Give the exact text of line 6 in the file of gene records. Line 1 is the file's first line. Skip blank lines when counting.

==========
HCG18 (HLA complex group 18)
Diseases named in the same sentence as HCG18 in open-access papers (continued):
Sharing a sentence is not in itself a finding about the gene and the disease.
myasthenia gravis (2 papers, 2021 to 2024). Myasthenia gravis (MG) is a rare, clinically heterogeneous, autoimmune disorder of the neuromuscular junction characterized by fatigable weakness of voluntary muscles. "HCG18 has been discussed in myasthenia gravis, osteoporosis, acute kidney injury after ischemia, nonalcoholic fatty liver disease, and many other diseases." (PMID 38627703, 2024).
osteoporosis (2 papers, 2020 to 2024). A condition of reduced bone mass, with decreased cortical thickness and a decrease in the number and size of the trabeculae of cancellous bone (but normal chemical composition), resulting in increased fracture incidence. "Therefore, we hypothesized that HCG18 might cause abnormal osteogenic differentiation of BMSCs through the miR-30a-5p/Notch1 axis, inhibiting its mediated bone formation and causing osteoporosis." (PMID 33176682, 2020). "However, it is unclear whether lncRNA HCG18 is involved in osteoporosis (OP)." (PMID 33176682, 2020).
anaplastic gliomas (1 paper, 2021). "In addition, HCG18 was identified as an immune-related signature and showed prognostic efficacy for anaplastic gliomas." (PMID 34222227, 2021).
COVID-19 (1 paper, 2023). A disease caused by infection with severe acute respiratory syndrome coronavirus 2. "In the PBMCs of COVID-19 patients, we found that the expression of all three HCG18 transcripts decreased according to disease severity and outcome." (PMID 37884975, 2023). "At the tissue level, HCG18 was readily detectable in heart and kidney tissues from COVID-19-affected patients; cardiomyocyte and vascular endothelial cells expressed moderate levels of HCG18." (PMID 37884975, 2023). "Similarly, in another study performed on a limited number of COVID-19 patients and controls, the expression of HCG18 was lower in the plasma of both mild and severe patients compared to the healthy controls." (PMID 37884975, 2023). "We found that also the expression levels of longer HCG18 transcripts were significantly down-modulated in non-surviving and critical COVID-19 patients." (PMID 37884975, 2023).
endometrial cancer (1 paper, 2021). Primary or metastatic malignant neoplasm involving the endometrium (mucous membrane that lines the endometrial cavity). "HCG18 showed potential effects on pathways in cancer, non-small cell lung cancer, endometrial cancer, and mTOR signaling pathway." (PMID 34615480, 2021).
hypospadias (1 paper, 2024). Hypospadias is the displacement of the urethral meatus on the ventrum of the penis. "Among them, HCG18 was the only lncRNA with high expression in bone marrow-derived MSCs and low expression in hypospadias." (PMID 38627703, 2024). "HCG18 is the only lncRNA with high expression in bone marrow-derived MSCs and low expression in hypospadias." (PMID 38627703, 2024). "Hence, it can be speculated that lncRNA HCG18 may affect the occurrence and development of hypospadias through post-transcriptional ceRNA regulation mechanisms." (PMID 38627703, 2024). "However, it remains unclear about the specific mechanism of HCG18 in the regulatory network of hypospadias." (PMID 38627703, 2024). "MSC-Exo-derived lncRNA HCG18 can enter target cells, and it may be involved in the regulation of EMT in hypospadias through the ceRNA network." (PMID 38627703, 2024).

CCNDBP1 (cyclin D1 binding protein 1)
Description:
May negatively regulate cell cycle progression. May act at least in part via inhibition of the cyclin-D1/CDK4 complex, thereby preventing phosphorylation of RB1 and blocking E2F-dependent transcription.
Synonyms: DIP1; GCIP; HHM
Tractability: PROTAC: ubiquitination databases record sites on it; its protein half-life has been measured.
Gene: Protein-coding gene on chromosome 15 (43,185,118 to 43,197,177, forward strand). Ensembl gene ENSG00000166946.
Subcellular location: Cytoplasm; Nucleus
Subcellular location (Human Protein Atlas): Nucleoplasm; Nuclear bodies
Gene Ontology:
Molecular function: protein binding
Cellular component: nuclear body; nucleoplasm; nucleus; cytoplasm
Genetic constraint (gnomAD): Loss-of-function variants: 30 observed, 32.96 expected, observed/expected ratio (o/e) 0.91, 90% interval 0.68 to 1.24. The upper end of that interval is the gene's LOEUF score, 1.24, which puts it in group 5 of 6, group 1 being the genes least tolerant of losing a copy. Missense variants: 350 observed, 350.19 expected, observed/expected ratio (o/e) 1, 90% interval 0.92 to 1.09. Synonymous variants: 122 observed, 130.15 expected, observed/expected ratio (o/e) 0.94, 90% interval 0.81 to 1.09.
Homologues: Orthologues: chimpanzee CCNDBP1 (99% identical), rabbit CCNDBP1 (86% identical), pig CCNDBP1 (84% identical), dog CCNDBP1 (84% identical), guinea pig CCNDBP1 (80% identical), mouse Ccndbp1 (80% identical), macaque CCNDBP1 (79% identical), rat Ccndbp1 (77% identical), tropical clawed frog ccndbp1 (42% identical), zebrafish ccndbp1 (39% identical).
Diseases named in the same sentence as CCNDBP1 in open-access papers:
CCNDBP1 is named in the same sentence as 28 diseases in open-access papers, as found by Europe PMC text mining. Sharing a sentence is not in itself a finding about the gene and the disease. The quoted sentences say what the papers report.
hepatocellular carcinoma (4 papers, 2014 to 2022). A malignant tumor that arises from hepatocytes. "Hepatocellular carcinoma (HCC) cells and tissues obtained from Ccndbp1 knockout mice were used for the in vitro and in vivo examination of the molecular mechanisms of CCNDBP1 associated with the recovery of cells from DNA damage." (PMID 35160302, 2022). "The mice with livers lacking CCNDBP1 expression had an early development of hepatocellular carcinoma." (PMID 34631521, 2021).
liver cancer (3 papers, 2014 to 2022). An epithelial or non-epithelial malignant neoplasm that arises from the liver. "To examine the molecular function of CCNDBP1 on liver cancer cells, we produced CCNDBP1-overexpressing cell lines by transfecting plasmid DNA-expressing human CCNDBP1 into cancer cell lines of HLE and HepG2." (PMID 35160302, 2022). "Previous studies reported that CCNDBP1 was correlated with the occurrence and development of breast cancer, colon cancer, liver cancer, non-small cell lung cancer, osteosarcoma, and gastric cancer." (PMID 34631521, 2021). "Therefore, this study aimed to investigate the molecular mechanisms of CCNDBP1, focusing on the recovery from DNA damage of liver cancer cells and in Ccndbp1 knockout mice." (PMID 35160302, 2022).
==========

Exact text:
anaplastic gliomas (1 paper, 2021). "In addition, HCG18 was identified as an immune-related signature and showed prognostic efficacy for anaplastic gliomas." (PMID 34222227, 2021).